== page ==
There is constant debate over which came
first, and which breed was developed from the other. Scotland is a
mountainous country, its dog men were a stay-at-home lot, consequently
each clan bred its terriers according to its own ideas. Some seem to
think that the Skye is the oldest of all five breeds (but not as we know
it today) and that the West Highland White, or 'Westie' as he is
commonly called, is the Newest of breed.
He was recognized in England by The
Kennel Club as a separate breed in 1907, and by the American Kennel Club
How the Skye Terrier got to Scotland no
one knows, Legend is that a Maltese and a Poodle were shipwrecked on the
Isle of Skye. Around the time the Spanish Armada met its doom.
All the terriers from
Scotland are their descendants, during Queen Elizabeth's reign. It is a
matter of record that her successor, James I, wrote to Edinburgh to ask
that 6 Terriers from Argyllshire be sent to France as a present. Not
only that, he also directed they be sent on two or more ships for fear
of shipwreck, regarding them as valuable. The name 'Sierra' is a Latin
word for Terrier, which means earth. These breeds were, in the old days,
called "earth dogs" because when chasing Rabbits they burrowed
deep into their holes, an expression known to hunters as "going to
The Westie was also known as the
Pittenweem, Roseneath or Poltallock Terrier. A 1839 picture owned by Sir
Edward Landseer showed two dogs one a bloodhound and the other a West
Highland White. (Roseneath was the estate name of the Duke
of Argyll from whom James 1st had requested the 'Earth doggies').
It is the Malcolm family that is usually
credited with originating the 'White Cairn' as it was known those days.
In 1909 at the Westminster Kennel Club in New York City a West highland
white was shown under the classification of Roseneath Terriers.
The small white dog that we know today as
the "Westie" actually owes its rise in popularity to a hunting
accident. It is said that around the year 1860, Colonel Malcolm was out
hunting with his favorite terrier, a reddish-brown dog. While the dog
was running through the bush, he was mistaken for a hare and was shot
and killed. The Colonel was so grieved by the loss of his dog that he
decided to propagate only the whites in his kennel. It took a great many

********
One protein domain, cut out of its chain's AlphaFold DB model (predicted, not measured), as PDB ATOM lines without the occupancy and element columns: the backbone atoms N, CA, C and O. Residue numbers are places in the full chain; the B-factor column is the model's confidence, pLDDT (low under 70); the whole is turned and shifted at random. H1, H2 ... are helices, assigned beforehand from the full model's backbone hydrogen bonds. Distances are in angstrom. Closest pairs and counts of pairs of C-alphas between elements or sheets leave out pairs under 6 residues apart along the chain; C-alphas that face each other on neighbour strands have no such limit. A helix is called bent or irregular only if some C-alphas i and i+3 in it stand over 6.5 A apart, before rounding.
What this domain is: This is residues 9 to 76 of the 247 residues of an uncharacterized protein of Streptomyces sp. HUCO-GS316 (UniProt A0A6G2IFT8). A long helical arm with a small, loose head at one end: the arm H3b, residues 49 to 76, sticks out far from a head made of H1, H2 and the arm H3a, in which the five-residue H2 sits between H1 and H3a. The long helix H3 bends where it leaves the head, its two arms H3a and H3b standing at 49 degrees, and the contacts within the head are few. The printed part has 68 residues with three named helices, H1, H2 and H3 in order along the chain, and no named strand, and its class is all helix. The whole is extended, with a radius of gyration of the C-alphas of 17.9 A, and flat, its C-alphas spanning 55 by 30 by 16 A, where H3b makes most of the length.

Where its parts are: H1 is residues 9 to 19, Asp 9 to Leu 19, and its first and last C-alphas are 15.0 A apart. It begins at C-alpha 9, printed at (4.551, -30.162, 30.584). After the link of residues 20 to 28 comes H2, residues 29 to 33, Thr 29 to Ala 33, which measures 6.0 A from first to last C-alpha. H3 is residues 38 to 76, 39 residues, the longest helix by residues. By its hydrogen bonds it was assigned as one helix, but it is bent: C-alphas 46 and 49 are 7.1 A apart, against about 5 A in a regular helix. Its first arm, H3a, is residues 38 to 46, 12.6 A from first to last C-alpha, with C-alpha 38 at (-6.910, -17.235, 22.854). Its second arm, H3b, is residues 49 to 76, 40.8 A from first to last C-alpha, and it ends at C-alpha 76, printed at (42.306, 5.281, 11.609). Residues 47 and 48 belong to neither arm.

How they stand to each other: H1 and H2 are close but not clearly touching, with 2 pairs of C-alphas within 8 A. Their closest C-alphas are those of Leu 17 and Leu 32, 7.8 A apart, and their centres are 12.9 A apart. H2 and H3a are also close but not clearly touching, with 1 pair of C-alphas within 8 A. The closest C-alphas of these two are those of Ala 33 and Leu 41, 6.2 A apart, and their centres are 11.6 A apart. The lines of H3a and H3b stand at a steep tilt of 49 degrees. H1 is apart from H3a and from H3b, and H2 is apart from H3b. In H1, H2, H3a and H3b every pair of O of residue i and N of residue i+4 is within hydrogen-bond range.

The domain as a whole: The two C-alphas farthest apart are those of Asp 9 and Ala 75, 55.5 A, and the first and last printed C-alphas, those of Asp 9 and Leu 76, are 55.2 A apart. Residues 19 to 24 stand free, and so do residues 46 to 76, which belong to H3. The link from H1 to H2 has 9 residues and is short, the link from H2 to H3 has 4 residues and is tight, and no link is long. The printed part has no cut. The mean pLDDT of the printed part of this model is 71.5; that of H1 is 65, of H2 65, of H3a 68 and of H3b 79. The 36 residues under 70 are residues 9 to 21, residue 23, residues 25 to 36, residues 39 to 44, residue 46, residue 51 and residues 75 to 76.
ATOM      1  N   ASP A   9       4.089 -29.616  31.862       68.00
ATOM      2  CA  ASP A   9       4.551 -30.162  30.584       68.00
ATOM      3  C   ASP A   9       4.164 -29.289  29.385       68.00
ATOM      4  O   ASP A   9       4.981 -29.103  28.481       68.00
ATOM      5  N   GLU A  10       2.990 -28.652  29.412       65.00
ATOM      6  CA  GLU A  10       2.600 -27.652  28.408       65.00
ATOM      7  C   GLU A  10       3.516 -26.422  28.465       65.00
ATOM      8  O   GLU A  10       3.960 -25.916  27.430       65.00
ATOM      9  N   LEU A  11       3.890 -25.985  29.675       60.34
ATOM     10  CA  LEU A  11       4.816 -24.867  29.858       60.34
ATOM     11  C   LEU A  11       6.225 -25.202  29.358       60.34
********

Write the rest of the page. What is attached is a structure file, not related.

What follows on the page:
years for the Malcolm family to develop the white strain that we know
Eleven Westies among the first pure white, Bred by the Malcolm family
in the late nineteenth century, pose for the camera
Breeding of the West Highland White
Terrier was not, however, confined to the efforts of Colonel Malcolm.
Dr. Flaxman of Fifeshire also played a part in the early development of
the breed. He had a Scottish Terrier that whelped white puppies in every
litter. After about 10 years, Dr. Flaxman produced a strain of these
white Scottish Terriers. Another breeder, George Clarke, developed a
white variety known as the Roseneath Terrier.
The show development of the Westie lagged
somewhat behind its development as a ground hunter. In England, the
first dog show having a classification for terriers was held in
Birmingham in 1860. The first Scottish show that included terriers was
held in 1871 in Glasgow. In 1899, at the Crystal Palace, a white
Scottish Terrier was among the winners and at the same show, Dr. Flaxman
entered a team of his dogs. The first show where West Highland White
Terriers were classified separately was in 1904 at the Scottish Kennel
Club Show at Edinburgh.
The West Highland White Terrier Club of
America was formed and admitted to the AKC in 1909.
learn more visit The West Highland White Owners Web Site
Monumental move in
fight to save Skye terrier
Found this wee article in the Scotsman
Online and thought I'd copy it here for you to read...
A statue of the Skye terrier – the breed of
Greyfriars Bobby fame – is to be unveiled today on the island as part of
a bid to save its kind from extinction.
With only about 3,000 of the native Scots dog left around the world,
they are as rare as the tiger and red panda.
The Skye Terriers Club commissioned the statue with the aim of raising
awareness of the under-threat terrier, the oldest Scottish breed.
Princess Anne will do the honours at Armadale Castle.
Gail Marshall, secretary of the Scottish branch of the club, said: “We
are really struggling.
“Only between 30 to 40 puppies are born each year around the globe, and
a worldwide effort is being made to save the breed.”
She added: “Once there was a Skye terrier on every close, but that is no
longer the case.”
It is Scotland’s oldest terrier breed, going back to the 14th century.
Queen Victoria kept Skye terriers.
Monument unveiled by Princess Anne